I still remember the day when I borrowed one of her most beautiful dress in her closet. I was nine or ten. Perched on stilettos far too big for me, I had decided to entertain my mother with a fashion show, just like the one I had seen on TV. I had selected two outfits. Unable to choose between the one with the black straps and the other made of red velvet, I had opted for both. That was me. I was always second-guessing myself. I still could remember the crystal-clear laugh that came from our living room. It belonged to my biggest fan. Just remembering that moment made me smile. With her long, wavy blonde hair and her round cheeks, she looked like a goddess. She also sounded like one with her voice’s smooth notes. She was my model, my mainstay, and a perfect copy of myself. Fierce as a lioness, she had overcome many obstacles, starting with being a single mother. Only a few men had won her heart, but these cowards had all left her. The last one, a guy named Dwayne, had escaped in the wee hours of the morning without an explanation, despite an idyllic relationship that had lasted for several months.
It destroyed her. And why did he leave ? Unfortunately, I knew it. The reason was the same that had brought me there that morning. All these happy memories replaced by an irrepressible feeling of injustice. Why her ? For more than sixty years, my mom’s hygiene had been irreproachable and still ! Fate had decided to give her one last rough ride. That damned thing had eaten her away, starting with her lungs.
Despite her disease, she never let herself go. She always kept the same smile that will forever be engraved in my memory. She was exhausted due to the endless treatments, but she kept on saying that everything would be alright. I believed her. Maybe more for my sake than hers. It had been a long road, full of doubts and false hope, especially when she finally went into remission. But there always were recurrences to bring us back to reality. My mom had passed away, and I had to deal with the administrative hassle caused by her death.
“Mrs Blake ?”
From the other side of the desk, a woman wearing a grey suit was watching me. With a quizzical look, she politely instructed me to stop daydreaming. I wish I could have run away far from here. She gave me an accommodating smile, and my eyes looked around the room, as if I didn’t know where I was. Parts of the walls were made of polished wood, and next to the window, at the far end of the room, antique bookcases were filled with years of archived files.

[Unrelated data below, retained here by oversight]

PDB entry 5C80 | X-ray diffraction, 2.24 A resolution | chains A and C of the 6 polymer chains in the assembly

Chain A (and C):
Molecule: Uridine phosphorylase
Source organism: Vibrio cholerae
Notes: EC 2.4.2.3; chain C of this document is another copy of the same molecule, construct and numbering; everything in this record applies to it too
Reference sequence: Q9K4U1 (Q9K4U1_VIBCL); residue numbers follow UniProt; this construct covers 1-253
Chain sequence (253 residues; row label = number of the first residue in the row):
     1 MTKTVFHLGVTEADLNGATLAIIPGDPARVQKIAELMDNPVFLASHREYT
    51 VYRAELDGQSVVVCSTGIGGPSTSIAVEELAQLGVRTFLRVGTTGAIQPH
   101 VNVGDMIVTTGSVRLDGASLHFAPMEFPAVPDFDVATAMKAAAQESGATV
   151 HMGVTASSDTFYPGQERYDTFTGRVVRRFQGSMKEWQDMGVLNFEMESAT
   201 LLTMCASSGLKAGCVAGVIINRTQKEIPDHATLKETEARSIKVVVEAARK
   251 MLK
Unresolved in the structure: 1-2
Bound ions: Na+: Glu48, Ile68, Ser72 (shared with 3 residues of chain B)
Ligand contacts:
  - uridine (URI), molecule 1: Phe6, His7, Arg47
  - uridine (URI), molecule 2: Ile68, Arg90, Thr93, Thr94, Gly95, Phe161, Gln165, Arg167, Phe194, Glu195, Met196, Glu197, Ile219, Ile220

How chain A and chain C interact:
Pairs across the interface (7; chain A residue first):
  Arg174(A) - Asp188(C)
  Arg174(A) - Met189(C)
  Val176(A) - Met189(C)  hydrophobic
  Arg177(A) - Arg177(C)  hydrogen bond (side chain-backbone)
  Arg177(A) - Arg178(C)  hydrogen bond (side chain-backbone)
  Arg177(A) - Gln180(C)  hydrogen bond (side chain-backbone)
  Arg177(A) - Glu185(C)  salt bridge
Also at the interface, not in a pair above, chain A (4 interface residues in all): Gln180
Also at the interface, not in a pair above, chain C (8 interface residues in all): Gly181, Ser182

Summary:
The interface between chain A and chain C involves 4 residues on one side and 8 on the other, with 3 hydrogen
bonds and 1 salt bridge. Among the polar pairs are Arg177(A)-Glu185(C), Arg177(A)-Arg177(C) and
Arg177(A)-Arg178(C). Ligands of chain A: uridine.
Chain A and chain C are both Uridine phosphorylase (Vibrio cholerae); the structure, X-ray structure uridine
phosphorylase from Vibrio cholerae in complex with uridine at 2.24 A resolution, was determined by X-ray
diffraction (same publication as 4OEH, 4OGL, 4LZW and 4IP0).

“Thanks for coming.”
I nodded, not completely sure I was actually there. The executor opened a file on which the name “Margaret Blake” was written. At that moment, reality hit me. I couldn’t escape it. I noticed that the dark blond bob sported by the woman in front of me was perfectly coordinated with her thick and very classical glasses. She took a deep breath, and then she spoke.
“We are here to open and read the will written by your mom.”
I felt uneasy when she referred to the woman who had raised me as « mom. » I felt like it was a childish word to define her. In my opinion, I was the only person who could use it. It had a whole different meaning, when I said it. It carried the love I felt for her, and that nagging pain that would follow me forever. Nevertheless, I didn’t say anything, and I nodded politely to end to this unpleasant meeting as soon as possible.
“In her will, Mrs. Blake stated that she leaves you her house.”
It wasn’t a surprise. My mother had prepared me for this. She had always kept me informed, even though it was unbearable for me to talk about her death at that time. I approved silently. Mrs. Dorsay turned some documents towards me, and handed me a pen.
“If you agree with the terms, you need to sign at the bottom of each page.”
A throbbing pain, rising from somewhere deep inside my stomach, reached my throat. Putting that damned scribble on these few sheets of paper meant so much more to me. It meant that I accepted her death, and I suddenly realized I would never see her again. My stomach was in knots, and I wiped a tear with the back of my sleeve. Then I leaned towards the file in front of me. I remained focused, taking my time, while I was reviewing all the details mentioned in the document. Never a signature had been so traumatic. Even though the executor was probably used to these human tragedies, she noticed my distress, and showed empathy, when she seized the sheets back. She gave me the keys, and I carefully put them into my bag, as if they represented something private or special that needed to be protected from the outside.
“Fine. You will receive a copy within a week. Your mother also left a personal letter for you.”
Uneasily, I looked at the envelope she was holding in her hands. Once again, I scribbled my signature on a piece of paper to acknowledge that I had received it in person, on that specific day. We sorted out the last details of the will, but a part of me had already left for a faraway place, lost in sweet memories when my mother was still alive.
Unable to feel any emotion, I turned on the engine of my old black Comet. Its distinctive and familiar roaring sound soothed my broken heart. I was looking for a refuge in my little cocoon, trying to forget about the rest of the world. The sealed envelope was lying on the passenger seat over a pile of documents. I wasn’t ready to open it yet. I was not strong enough to read the farewell note that my mother had bothered to write down. Without a word, I watched it, and drove away as fast as I could.